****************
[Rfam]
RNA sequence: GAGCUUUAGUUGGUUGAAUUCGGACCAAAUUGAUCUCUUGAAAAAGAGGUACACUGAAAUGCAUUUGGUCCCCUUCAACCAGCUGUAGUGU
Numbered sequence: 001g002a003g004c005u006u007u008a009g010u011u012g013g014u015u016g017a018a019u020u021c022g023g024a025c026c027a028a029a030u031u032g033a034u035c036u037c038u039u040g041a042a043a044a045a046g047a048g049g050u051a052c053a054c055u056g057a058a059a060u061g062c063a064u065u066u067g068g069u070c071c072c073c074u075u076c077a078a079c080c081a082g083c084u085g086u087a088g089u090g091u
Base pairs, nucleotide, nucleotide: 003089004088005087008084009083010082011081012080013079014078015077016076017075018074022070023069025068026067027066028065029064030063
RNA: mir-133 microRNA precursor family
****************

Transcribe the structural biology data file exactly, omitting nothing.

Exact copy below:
[Rfam]
RNA sequence: GAGCUUUAGUUGGUUGAAUUCGGACCAAAUUGAUCUCUUGAAAAAGAGGUACACUGAAAUGCAUUUGGUCCCCUUCAACCAGCUGUAGUGU
Numbered sequence: 001g002a003g004c005u006u007u008a009g010u011u012g013g014u015u016g017a018a019u020u021c022g023g024a025c026c027a028a029a030u031u032g033a034u035c036u037c038u039u040g041a042a043a044a045a046g047a048g049g050u051a052c053a054c055u056g057a058a059a060u061g062c063a064u065u066u067g068g069u070c071c072c073c074u075u076c077a078a079c080c081a082g083c084u085g086u087a088g089u090g091u
Base pairs, nucleotide, nucleotide: 003089004088005087008084009083010082011081012080013079014078015077016076017075018074022070023069025068026067027066028065029064030063
RNA: mir-133 microRNA precursor family